A whole bunch of things have halted my hiking on the Wabash Trace. First, it’s well into summer and thus the heat (and esp. humidity) of summer that make walks somewhat unpleasant. But second, and most of all, has been the non-stop attention my 100YO mother’s medical conditions and care needs has demanded. In fact this was really getting to me and I just had to get in a hike for some relief.
While I’ve sorta managed to keep up my exercise in the basement on exercise equipment this kind of exercise doesn’t have the positive mental effect on me that real outdoor exercise has. While I lived in Silicon Valley I did tons of biking and while I noticed (somewhat) have that relieved stress I didn’t really recognize this positive effect of exercise until I moved here to Omaha and was unable (for a variety of reasons) to maintain frequent (and lengthy) exercise. I realized that a bike ride (or now a hike) is really good stress relief; I’d start with my mind buzzing with various negative thoughts and the sheer repetitive nature of pedaling (or one foot in front of the other walking) counteracts this and soon I managed to achieve a much more relaxed state, vital for then returning to stressful situations.
So despite less than ideal conditions I just had to get away yesterday and so I used that opportunity to close one of my gaps on the Wabash as shown below:
I had to do a longer hike than just the gap as: 1) the nearest road to the gap (Gaston) has no place to park, and, 2) there is actually about a 3 miles roadless section of the Wabash starting in Silver city before reaching Gaston. So most of my 6.9 mile yesterday was retracing the section of trail heading southeast from Silver City (blue track log). But as you can see on the map I’m now down to some smaller gaps, unfortunately now an added 30 minutes of driving time further south. The tiny segment of tracklog near Imogene (manually labeled in red on the map) has about a 2 mile chunk north of Imogene and then about a 7 mile chunk south (to connect to previous segment heading into Shenandoah). Then as I’ve previously post a hike north toward Shenandoah ended just short of closing that small gap. I’m not sure how many hikes it will take to close these gaps, then leaving only the southernmost part of the Wabash to complete (even longer drive, less interesting trail).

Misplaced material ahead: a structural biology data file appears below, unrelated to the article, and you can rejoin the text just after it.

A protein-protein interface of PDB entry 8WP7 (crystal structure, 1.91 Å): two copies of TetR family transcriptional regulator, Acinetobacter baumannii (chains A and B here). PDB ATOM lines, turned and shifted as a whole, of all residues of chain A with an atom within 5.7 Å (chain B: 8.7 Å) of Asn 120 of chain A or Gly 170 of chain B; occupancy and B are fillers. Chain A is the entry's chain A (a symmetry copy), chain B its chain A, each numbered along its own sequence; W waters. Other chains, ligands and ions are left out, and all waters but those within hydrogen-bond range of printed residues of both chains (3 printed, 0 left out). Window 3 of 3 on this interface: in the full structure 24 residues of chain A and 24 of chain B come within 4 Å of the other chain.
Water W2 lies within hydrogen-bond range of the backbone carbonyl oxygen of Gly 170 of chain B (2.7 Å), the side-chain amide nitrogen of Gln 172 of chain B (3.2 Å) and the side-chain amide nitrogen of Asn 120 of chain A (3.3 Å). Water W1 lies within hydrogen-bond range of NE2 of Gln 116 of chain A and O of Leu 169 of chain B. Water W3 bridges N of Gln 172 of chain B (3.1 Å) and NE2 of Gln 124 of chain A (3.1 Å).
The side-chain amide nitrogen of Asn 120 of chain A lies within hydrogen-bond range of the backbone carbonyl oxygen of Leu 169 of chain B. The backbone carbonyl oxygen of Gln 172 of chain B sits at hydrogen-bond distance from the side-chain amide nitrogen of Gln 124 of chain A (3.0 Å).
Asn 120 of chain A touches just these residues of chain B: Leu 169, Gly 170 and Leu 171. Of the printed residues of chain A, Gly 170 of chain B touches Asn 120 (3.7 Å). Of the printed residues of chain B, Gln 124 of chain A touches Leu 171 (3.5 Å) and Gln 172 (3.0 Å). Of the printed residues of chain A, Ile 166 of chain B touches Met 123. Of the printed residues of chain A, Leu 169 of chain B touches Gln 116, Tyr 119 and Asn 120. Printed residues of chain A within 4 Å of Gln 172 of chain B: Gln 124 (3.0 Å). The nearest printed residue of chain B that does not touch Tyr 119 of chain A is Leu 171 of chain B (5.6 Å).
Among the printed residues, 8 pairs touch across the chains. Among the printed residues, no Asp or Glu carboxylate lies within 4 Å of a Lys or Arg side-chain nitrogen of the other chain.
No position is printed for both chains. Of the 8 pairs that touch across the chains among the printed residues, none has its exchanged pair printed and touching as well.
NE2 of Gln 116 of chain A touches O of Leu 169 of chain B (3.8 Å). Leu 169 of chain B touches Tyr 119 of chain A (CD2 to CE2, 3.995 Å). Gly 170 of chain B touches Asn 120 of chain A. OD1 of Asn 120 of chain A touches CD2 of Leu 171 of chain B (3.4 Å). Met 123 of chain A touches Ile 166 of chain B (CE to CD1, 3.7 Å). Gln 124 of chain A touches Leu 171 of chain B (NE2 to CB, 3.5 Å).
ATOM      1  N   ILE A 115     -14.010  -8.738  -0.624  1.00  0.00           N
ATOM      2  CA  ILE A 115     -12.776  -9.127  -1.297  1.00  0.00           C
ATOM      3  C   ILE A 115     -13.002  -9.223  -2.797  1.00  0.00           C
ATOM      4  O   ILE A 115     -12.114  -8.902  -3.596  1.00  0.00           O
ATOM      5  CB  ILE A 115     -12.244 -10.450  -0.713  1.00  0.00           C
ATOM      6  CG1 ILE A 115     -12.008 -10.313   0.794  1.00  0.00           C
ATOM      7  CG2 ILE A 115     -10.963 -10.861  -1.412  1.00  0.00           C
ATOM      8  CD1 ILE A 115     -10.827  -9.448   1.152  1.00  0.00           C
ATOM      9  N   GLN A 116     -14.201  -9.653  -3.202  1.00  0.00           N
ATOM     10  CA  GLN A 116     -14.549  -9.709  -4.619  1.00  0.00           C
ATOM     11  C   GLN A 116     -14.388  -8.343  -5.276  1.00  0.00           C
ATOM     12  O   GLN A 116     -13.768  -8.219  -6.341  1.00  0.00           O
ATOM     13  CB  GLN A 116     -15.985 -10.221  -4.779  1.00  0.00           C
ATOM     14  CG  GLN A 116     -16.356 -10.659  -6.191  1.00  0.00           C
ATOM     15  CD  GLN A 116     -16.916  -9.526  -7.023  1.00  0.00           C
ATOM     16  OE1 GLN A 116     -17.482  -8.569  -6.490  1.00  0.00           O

It was interesting that while it was generally hot (although cooler than typical) and humid the Trace creates its own microclimate. While muggy most of the trail is in shade and with considerable ground moisture so it was much cooler. But midsummer has another disadvantage – lots of gnats. So spring/fall are really the ideal times for this Trace.
I’m hoping the situation with my mother will stabilize soon (as in she leaves hospital and returns to care in the nursing home so I have fewer things to do) and thus we can soon make an overnight trip to Shenandoah and close some of those gaps. Shenandoah has interesting memories for my wife and I as once we went geodashing in midwinter and got stuck on a minimum maintenance road just north of Shenandoah and so spent the night in Shenandoah while waiting for a tow of our stuck car. So returning in summer will be an interesting contract. It’s amazing that such a short trip, to basically nowhere, is now about the only kind of “getaway” circumstances allow me to do.
So now I’ve done 89.9 miles total on the Wabash with 33.9 ungapped miles from Council Bluffs to just north of Imogene (out of the 63 mile total length of the trail). And after I close the gaps on this map I should be up to about 50-55 miles ungapped so it will be fun to finally complete this. BTW: It’s difficult to get precise distances as I have to manually drawn a “route” (in Garmin’s Basecamp) over the tracklogs I actually recorded but that is a tedious process of I sometimes skipped (just do a linear segment) over some detail in the tracklogs.
But at least I got out and am happy about that, just wishing I could have done more yesterday and hopefully soon can do some more.
I actually wish I’d taken my camera (with GPS) and made many more photographs of almost all the details of the trail (bridges, rest stops, road crossings) so even after I finish I suppose I can do that as a project to repeat all these miles. Too bad I create so much CO2 (driving to trail) doing what is otherwise a healthy and green activity.